Dissertation Defense - Peizhen Guo

Event time: 
Thursday, March 4, 2021 - 2:00pm
Zoom Presentation See map
Event description: 

Dissertation Defense
Peizhen Guo

Title: Service Abstractions for Scalable Deep Learning Inference at the Edge

Advisor: Wenjun Hu

Other committee members:

Lin Zhong
James Aspnes
Mahadev Satyanarayanan (Carnegie Mellon University)


Deep learning driven intelligent edge has already become a reality, where millions of mobile, wearable, and IoT devices analyze real-time data and transform those into actionable insights on-device. Typical approaches for optimizing deep learning inference mostly focus on accelerating the execution of individual inference tasks, without considering the contextual correlation unique to edge environments and the statistical nature of learning-based computation. Specifically, they treat inference workloads as individual black boxes and apply canonical system optimization techniques, developed over the last few decades, to handle them as yet another type of computation-intensive applications. As a result, deep learning inference on edge devices still face the ever increasing challenges of customization to edge device heterogeneity, fuzzy computation redundancy between inference tasks, and end-to-end deployment at scale.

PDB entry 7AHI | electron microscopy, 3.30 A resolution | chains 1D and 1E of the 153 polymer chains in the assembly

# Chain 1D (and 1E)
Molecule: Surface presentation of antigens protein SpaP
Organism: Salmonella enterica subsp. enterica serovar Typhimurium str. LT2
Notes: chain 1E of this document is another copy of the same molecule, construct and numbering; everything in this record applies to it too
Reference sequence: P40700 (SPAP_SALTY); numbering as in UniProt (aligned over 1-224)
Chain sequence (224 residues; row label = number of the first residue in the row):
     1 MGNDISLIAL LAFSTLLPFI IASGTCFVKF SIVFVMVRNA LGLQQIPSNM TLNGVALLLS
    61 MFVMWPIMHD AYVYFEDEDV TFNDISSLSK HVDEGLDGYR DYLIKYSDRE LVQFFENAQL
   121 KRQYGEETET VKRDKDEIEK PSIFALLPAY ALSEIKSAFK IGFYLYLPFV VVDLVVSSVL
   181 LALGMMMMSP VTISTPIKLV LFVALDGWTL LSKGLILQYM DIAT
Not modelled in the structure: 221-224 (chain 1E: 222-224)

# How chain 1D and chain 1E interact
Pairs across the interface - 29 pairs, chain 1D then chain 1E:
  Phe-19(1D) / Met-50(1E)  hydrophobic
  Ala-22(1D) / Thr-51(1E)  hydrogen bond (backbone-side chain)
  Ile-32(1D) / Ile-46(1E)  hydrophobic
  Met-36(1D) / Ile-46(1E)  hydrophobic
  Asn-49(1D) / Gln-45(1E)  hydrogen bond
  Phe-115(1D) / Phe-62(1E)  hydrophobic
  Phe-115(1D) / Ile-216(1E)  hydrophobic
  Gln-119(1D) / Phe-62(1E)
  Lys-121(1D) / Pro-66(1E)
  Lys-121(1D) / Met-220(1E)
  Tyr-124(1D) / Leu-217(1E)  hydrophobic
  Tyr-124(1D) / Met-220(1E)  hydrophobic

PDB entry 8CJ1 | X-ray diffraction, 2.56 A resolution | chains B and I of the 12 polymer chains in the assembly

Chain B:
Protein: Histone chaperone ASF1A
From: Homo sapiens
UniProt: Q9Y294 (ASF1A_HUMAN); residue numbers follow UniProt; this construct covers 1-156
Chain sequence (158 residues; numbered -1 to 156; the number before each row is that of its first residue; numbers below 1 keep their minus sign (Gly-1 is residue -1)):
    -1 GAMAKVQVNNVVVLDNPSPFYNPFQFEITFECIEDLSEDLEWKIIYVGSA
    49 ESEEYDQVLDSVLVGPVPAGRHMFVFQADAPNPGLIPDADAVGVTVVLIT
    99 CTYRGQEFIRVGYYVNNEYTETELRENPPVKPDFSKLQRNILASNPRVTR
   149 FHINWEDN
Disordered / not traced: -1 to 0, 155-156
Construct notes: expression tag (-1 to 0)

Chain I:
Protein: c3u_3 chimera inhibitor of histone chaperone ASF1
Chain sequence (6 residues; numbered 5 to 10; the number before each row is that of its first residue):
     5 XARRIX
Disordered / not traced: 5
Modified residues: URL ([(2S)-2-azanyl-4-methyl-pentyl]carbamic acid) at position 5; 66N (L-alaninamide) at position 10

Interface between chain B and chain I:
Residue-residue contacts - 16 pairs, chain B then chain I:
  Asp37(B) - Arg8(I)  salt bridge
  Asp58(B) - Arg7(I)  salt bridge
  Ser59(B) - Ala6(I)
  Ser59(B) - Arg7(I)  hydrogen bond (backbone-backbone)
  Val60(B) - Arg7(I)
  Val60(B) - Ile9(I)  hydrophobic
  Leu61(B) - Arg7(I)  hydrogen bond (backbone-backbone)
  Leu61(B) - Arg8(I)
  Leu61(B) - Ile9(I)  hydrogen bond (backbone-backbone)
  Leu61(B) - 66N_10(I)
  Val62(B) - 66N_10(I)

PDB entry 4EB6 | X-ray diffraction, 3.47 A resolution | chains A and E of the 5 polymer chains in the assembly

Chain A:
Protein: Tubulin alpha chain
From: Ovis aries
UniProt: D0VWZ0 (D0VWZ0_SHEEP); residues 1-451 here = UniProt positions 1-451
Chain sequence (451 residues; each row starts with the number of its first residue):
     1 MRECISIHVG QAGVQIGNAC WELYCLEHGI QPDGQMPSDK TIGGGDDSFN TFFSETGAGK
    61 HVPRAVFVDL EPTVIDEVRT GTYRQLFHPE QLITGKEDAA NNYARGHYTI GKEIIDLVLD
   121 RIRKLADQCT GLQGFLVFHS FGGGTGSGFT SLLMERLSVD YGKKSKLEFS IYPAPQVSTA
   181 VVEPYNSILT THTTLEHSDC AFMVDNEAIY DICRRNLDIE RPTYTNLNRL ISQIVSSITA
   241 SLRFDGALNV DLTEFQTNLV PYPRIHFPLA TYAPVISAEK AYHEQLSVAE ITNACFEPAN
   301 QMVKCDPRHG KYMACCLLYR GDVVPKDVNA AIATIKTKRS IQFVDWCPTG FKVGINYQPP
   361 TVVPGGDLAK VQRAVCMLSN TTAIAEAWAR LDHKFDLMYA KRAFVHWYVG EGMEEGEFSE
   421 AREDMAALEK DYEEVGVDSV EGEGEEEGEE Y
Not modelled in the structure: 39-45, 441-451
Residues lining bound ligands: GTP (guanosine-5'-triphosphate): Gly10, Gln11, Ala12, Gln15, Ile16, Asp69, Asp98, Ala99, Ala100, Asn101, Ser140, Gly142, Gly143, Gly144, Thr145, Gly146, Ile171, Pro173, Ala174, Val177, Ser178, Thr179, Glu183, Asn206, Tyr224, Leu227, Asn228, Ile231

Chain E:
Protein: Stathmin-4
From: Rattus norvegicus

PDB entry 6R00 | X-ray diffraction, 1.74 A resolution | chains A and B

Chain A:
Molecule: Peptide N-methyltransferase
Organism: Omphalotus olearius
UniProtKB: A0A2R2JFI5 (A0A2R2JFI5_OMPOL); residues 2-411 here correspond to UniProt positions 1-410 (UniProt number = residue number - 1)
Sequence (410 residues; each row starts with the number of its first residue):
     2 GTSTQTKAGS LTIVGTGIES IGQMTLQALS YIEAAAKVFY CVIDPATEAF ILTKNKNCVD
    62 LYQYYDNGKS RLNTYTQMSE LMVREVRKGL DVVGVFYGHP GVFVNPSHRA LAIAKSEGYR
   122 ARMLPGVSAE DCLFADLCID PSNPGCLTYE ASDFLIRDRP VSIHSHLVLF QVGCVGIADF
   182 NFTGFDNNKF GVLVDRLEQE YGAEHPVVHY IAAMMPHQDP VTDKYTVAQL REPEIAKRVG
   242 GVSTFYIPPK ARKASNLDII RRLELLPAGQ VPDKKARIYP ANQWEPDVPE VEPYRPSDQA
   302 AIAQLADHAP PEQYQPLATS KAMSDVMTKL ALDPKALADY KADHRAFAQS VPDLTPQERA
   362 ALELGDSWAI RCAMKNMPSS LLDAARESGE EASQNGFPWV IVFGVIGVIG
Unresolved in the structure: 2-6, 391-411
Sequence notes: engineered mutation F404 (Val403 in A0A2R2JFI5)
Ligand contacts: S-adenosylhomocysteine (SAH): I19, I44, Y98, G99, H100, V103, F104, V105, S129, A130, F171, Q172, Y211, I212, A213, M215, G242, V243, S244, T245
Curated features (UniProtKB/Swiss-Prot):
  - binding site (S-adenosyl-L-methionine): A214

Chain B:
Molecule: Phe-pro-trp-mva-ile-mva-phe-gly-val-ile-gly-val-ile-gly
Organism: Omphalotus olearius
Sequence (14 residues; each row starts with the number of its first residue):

In this thesis, we propose the first framework that automates and scales the end-to-end process of deploying efficient deep learning inference from the cloud to heterogeneous edge devices. The framework consists of a series of service abstractions that handle DNN model tailoring, model indexing and query, and computation reuse for runtime inference respectively. Together, these services bridge the gap between deep learning training and inference, eliminate computation redundancy during inference execution, and further lower the barrier for deep learning algorithm and system co-optimization.

To build efficient and scalable services, we take a unique algorithmic approach of harnessing the semantic correlation between the learning-based computation. Rather than viewing individual tasks as isolated black boxes, we optimize them collectively in a white box approach, proposing primitives to formulate the semantics of the deep learning workloads, algorithms to assess their hidden correlation (in terms of the input data, the neural network models, and the deployment trials) and merge common processing steps to minimize redundancy.